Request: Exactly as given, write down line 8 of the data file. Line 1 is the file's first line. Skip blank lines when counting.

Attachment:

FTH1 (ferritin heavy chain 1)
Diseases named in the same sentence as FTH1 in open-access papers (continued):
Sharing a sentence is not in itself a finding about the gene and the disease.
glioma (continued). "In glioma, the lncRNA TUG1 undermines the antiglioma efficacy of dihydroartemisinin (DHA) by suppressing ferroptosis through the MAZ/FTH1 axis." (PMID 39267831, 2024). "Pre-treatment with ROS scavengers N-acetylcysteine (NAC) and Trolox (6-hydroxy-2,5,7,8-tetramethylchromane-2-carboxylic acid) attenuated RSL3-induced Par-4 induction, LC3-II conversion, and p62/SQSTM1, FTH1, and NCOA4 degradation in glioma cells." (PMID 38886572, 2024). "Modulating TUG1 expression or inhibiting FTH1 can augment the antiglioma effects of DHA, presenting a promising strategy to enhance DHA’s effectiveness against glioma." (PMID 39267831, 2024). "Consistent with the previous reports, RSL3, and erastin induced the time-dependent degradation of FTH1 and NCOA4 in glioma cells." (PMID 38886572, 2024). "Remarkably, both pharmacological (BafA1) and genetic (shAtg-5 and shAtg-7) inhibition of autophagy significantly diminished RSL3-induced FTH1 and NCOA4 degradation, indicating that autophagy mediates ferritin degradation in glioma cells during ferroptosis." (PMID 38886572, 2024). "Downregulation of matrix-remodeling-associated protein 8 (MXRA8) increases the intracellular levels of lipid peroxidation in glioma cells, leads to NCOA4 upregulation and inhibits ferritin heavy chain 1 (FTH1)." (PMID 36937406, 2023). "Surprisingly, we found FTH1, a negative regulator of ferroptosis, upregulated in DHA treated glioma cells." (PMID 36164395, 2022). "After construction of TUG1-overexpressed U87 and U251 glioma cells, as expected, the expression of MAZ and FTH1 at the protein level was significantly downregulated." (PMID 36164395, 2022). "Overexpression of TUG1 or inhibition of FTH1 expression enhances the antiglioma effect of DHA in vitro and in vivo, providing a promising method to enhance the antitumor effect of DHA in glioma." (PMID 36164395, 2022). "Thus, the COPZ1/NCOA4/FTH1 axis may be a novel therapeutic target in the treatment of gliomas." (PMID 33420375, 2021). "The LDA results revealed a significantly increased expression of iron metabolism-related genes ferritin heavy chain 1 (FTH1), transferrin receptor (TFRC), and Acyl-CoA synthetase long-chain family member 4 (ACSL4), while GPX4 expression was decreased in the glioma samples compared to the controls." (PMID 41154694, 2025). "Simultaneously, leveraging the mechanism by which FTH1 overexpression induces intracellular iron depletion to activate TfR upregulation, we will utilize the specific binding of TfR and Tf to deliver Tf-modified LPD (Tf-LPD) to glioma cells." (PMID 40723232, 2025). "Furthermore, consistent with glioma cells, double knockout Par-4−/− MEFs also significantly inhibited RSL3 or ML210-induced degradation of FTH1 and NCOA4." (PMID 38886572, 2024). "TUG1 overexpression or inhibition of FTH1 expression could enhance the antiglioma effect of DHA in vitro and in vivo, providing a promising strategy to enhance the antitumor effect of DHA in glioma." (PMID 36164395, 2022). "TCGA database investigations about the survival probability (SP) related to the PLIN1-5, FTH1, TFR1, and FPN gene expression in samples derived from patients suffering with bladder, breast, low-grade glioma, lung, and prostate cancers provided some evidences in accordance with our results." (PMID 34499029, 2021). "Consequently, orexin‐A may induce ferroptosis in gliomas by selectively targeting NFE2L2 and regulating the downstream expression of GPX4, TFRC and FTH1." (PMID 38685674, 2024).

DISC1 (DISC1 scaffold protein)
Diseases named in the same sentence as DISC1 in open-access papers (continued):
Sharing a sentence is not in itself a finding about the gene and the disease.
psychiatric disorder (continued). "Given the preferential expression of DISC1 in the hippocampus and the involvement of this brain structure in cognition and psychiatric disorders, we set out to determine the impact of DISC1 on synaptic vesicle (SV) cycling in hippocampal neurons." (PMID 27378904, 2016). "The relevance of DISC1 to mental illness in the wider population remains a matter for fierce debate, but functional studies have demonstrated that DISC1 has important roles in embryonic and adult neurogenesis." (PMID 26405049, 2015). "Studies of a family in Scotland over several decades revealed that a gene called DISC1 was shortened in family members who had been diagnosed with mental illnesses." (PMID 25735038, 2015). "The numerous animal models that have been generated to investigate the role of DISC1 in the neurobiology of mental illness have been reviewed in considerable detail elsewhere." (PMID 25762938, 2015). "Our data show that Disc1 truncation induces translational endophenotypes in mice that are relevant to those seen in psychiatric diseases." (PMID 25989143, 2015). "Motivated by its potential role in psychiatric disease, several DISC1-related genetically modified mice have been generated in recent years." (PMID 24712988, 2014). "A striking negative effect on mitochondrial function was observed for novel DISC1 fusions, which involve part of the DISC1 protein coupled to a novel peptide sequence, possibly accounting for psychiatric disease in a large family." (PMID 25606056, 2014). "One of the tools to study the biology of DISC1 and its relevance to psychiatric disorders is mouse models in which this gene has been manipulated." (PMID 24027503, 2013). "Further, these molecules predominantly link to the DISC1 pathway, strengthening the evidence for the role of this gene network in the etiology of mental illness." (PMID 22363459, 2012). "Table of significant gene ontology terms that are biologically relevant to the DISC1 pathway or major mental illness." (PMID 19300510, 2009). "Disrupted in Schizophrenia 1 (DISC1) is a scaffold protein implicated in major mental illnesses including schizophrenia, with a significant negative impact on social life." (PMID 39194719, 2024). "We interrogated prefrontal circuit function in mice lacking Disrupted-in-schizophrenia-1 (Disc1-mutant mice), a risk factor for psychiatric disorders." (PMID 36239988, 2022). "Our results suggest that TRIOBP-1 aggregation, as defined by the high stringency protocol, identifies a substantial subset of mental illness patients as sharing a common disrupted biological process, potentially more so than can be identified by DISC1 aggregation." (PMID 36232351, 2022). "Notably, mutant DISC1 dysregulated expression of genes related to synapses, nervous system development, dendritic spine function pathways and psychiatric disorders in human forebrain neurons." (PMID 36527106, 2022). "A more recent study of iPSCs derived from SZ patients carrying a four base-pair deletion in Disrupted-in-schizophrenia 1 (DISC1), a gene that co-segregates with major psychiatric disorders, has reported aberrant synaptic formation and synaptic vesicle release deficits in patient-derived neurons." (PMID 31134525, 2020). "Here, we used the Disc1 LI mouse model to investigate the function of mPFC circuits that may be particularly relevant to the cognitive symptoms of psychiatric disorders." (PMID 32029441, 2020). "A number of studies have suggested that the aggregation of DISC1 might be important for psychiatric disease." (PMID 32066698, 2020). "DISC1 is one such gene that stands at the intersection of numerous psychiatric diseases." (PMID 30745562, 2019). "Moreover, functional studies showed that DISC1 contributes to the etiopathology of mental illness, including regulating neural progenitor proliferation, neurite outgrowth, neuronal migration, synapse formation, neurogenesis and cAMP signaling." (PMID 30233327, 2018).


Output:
psychiatric disorder (continued). "Given the preferential expression of DISC1 in the hippocampus and the involvement of this brain structure in cognition and psychiatric disorders, we set out to determine the impact of DISC1 on synaptic vesicle (SV) cycling in hippocampal neurons." (PMID 27378904, 2016). "The relevance of DISC1 to mental illness in the wider population remains a matter for fierce debate, but functional studies have demonstrated that DISC1 has important roles in embryonic and adult neurogenesis." (PMID 26405049, 2015). "Studies of a family in Scotland over several decades revealed that a gene called DISC1 was shortened in family members who had been diagnosed with mental illnesses." (PMID 25735038, 2015). "The numerous animal models that have been generated to investigate the role of DISC1 in the neurobiology of mental illness have been reviewed in considerable detail elsewhere." (PMID 25762938, 2015). "Our data show that Disc1 truncation induces translational endophenotypes in mice that are relevant to those seen in psychiatric diseases." (PMID 25989143, 2015). "Motivated by its potential role in psychiatric disease, several DISC1-related genetically modified mice have been generated in recent years." (PMID 24712988, 2014). "A striking negative effect on mitochondrial function was observed for novel DISC1 fusions, which involve part of the DISC1 protein coupled to a novel peptide sequence, possibly accounting for psychiatric disease in a large family." (PMID 25606056, 2014). "One of the tools to study the biology of DISC1 and its relevance to psychiatric disorders is mouse models in which this gene has been manipulated." (PMID 24027503, 2013). "Further, these molecules predominantly link to the DISC1 pathway, strengthening the evidence for the role of this gene network in the etiology of mental illness." (PMID 22363459, 2012). "Table of significant gene ontology terms that are biologically relevant to the DISC1 pathway or major mental illness." (PMID 19300510, 2009). "Disrupted in Schizophrenia 1 (DISC1) is a scaffold protein implicated in major mental illnesses including schizophrenia, with a significant negative impact on social life." (PMID 39194719, 2024). "We interrogated prefrontal circuit function in mice lacking Disrupted-in-schizophrenia-1 (Disc1-mutant mice), a risk factor for psychiatric disorders." (PMID 36239988, 2022). "Our results suggest that TRIOBP-1 aggregation, as defined by the high stringency protocol, identifies a substantial subset of mental illness patients as sharing a common disrupted biological process, potentially more so than can be identified by DISC1 aggregation." (PMID 36232351, 2022). "Notably, mutant DISC1 dysregulated expression of genes related to synapses, nervous system development, dendritic spine function pathways and psychiatric disorders in human forebrain neurons." (PMID 36527106, 2022). "A more recent study of iPSCs derived from SZ patients carrying a four base-pair deletion in Disrupted-in-schizophrenia 1 (DISC1), a gene that co-segregates with major psychiatric disorders, has reported aberrant synaptic formation and synaptic vesicle release deficits in patient-derived neurons." (PMID 31134525, 2020). "Here, we used the Disc1 LI mouse model to investigate the function of mPFC circuits that may be particularly relevant to the cognitive symptoms of psychiatric disorders." (PMID 32029441, 2020). "A number of studies have suggested that the aggregation of DISC1 might be important for psychiatric disease." (PMID 32066698, 2020). "DISC1 is one such gene that stands at the intersection of numerous psychiatric diseases." (PMID 30745562, 2019). "Moreover, functional studies showed that DISC1 contributes to the etiopathology of mental illness, including regulating neural progenitor proliferation, neurite outgrowth, neuronal migration, synapse formation, neurogenesis and cAMP signaling." (PMID 30233327, 2018).